Félix Parra, Fray Bartolomé de las Casas

Parra uses a 16th-century friar to comment on 19th-century events, as artists began to make a new art for a new nation.

A conversation between Dr. Lauren Kilroy-Ewbank and Dr. Beth Harris in front of Félix Parra, Fray Bartolomé de las Casas, 1875, oil on canvas, 263 x 356.5 cm (Museo Nacional de Arte, Mexico City)

Additional resources

Read about this painting on the website of the Museo Nacional del Arte in Mexico City (in Spanish)

Read about this painting on Google Arts & Culture

Read more about the Academy of San Carlos on Smarthistory

Ray Hernández-Duran, The Academy of San Carlos and Mexican Art History: Politics, History, and Art in Nineteenth-Century Mexico (New York: Routledge, 2017).

Oscar E. Vázquez, editor, Academies and Schools of Art in Latin America (New York: Routledge, 2020).


[0:00] [music]

Dr. Beth Harris: [0:06] We’re in the National Museum of Art in Mexico City, looking at a large painting from the 19th century of a 16th-century friar. This is a heroic image.

Dr. Lauren Kilroy-Ewbank: [0:16] This painting by Félix Parra, painted in 1875, is showing us the famous Dominican friar, Bartolomé de las Casas, who wrote in the 16th century a famous book called “The Destruction of the Indies” that defended the Indigenous peoples from the abuses acted out against them.

Dr. Harris: [0:35] Those abuses included the death of millions of Indigenous people that happened in the decades after the Spanish conquest of 1521.

Dr. Kilroy-Ewbank: [0:43] This painting is an academic painting of the late 19th century, and what we’re seeing here is Bartolomé de las Casas standing in the center of the composition, this solid figure, his arms crossed against his chest, his eyes looking up towards heaven, clutching a crucifix in his right hand.

[1:00] What we’re seeing is the aftermath of the attack on an Indigenous couple who have come to an Indigenous temple to honor one of their dead loved ones.

Dr. Harris: [1:11] In doing that, the husband is brutally murdered; the wife clings to the friar for protection. This heroizes a Spanish friar, but is also sympathetic to the Indigenous population that were treated so brutally by the Spanish.

Dr. Kilroy-Ewbank: [1:26] We’re seeing elements that identify this as the traumatic aftermath of this moment. On the left bottom of the composition, we see incense that’s still burning, but that’s been toppled over; we see a garland of flowers with paper banners that’s falling down and tattered, we see columns that have been toppled.

[1:43] And of course the husband whose body is splayed, and due to foreshortening looks like he’s coming out towards us and there’s blood running down from his head.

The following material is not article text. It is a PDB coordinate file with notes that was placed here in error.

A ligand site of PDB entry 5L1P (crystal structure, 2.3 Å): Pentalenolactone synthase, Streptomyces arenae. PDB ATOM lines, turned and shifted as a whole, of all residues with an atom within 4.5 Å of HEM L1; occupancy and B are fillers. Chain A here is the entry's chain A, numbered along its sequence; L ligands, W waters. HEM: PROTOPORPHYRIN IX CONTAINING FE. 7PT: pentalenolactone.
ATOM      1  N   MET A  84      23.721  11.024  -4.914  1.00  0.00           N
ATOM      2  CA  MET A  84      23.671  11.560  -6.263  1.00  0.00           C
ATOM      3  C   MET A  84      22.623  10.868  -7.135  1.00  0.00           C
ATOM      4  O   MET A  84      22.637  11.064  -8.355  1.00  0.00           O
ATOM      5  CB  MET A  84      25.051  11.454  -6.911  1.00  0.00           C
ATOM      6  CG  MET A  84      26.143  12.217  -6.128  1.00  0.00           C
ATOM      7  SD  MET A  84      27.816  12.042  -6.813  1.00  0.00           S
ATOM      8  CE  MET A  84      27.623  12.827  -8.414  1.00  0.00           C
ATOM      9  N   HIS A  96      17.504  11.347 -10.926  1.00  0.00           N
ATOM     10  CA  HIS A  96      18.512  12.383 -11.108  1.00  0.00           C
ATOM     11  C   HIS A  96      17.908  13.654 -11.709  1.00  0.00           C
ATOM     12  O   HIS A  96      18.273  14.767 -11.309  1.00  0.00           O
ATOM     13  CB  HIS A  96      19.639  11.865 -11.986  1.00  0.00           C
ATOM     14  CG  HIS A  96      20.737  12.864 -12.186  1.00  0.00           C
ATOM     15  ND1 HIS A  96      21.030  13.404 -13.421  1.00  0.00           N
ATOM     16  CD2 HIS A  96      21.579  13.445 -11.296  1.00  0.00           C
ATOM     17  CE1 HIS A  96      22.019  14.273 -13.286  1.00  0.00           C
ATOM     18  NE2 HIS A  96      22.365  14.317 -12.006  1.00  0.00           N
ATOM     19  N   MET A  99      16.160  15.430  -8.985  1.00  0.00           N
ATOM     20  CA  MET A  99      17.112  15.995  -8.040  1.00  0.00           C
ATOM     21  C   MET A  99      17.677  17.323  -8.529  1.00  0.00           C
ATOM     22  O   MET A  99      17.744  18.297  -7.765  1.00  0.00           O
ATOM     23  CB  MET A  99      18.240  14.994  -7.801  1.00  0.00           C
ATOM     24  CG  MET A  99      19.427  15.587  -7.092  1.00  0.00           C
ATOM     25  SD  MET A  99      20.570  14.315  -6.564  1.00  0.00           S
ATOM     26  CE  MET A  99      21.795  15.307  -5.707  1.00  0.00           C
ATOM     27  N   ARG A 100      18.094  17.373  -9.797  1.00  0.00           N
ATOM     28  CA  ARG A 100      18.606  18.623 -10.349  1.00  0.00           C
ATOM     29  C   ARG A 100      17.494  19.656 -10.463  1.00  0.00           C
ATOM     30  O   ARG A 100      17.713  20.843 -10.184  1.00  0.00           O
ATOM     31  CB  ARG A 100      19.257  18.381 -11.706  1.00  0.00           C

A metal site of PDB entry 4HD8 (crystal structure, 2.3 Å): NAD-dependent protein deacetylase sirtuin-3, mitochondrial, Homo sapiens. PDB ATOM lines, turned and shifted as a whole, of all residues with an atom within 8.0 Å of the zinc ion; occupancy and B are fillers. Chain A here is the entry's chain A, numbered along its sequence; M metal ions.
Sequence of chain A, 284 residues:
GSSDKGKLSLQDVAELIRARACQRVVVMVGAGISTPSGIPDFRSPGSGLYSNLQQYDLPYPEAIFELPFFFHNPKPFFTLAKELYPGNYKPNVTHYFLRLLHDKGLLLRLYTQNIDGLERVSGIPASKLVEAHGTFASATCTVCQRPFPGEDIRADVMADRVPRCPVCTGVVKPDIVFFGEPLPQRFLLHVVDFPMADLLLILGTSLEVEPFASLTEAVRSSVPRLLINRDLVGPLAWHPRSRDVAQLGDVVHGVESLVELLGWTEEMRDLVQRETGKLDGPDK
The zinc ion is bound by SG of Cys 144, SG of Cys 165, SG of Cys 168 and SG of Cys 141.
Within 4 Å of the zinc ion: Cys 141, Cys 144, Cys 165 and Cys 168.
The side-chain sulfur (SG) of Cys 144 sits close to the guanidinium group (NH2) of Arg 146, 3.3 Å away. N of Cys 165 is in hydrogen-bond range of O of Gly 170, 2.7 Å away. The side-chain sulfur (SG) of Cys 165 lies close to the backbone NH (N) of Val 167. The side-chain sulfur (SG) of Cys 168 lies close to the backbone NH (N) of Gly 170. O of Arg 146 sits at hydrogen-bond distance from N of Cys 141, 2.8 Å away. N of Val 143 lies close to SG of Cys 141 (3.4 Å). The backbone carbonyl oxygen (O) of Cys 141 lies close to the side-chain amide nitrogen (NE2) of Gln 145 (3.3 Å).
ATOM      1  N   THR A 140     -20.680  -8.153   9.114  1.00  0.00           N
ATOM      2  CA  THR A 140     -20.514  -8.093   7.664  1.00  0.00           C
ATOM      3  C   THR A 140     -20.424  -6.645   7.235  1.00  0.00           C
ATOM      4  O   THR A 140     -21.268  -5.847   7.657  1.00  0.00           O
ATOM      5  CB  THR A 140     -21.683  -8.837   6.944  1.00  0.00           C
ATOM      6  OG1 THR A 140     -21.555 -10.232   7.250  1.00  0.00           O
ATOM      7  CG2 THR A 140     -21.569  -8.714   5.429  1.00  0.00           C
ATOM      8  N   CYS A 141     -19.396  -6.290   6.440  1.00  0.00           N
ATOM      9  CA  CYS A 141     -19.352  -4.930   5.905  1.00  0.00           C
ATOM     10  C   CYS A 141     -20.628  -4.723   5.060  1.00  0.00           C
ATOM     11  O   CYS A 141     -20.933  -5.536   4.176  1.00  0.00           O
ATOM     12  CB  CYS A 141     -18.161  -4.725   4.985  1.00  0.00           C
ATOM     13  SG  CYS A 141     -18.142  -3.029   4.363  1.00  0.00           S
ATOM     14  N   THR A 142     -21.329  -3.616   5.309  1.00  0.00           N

Dr. Harris: [1:51] All of this taking place within this architectural setting, borrowed from the architecture of Indigenous people.

Dr. Kilroy-Ewbank: [1:58] He is just combining different peoples from across Mesoamerica and throughout time together to evoke this sense of the pre-Hispanic past.

Dr. Harris: [2:07] We refer to this as an academic painting. The Academy advocates a style that’s readable, that’s based on the art of classical antiquity, of a high amount of finish and polish, dramatic lighting.

[2:19] This is a kind of art that appealed to the masses in the 19th century, but here in Mexico it answers a call for a new kind of art that tried to reconcile with its violent past.

Dr. Kilroy-Ewbank: [2:31] The 19th century in Mexican history is complicated. In 1821, we have independence. Eventually, much of Mexican territory is taken over by the United States in the middle of the 19th century. Then you have French occupation of Mexico for a period of seven years in the 1860s.

[2:48] Then in 1867, it’s like this second independence occurs, this freedom from the French who have taken control with Emperor Maximilian. It’s two years later that there’s this call for a national art, this art that looks to the Mexican past rather than the Greco-Roman past. We begin to see artists like Félix Parra who are looking to these conquest narratives.

Dr. Harris: [3:10] Parra could have looked at Indigenous people who were contemporary with him in the end of the 19th century, who were living impoverished lives. Here, he chooses a subject from the past. It’s safe at a distance to look at. It doesn’t force people in the late 19th century to deal with political reality.

[3:28] It’s a coming to terms, but in a way not as honest as maybe in the 21st century we wish it had been.

Dr. Kilroy-Ewbank: [3:34] Of course, while condemning the violence associated with the conquest, certainly not condemning that the conquest should have occurred.

Dr. Harris: [3:41] Right. The idea is that it was still the right thing to do to Christianize the people who lived here.

Dr. Kilroy-Ewbank: [3:46] Even if the violence was wrong. This painting was paired with another one of his paintings that was done two years later that shows the massacre of Cholula, which was a moment in the conquest narrative where the conquistador Hernán Cortés enters the city of Cholula and he demands luxury items, gold and silver, and wants the people to side with him, but they refuse. In return, he massacres thousands of people.

Dr. Harris: [4:11] This idea of condemning some of the acts of conquest, but not necessarily the idea of conquest.

[4:18] [music]

Cite this page as: Dr. Lauren Kilroy-Ewbank and Dr. Beth Harris, "Félix Parra, Fray Bartolomé de las Casas," in Smarthistory, November 23, 2020, accessed July 18, 2024, https://smarthistory.org/felix-parra-fray-bartolome-de-las-casas/.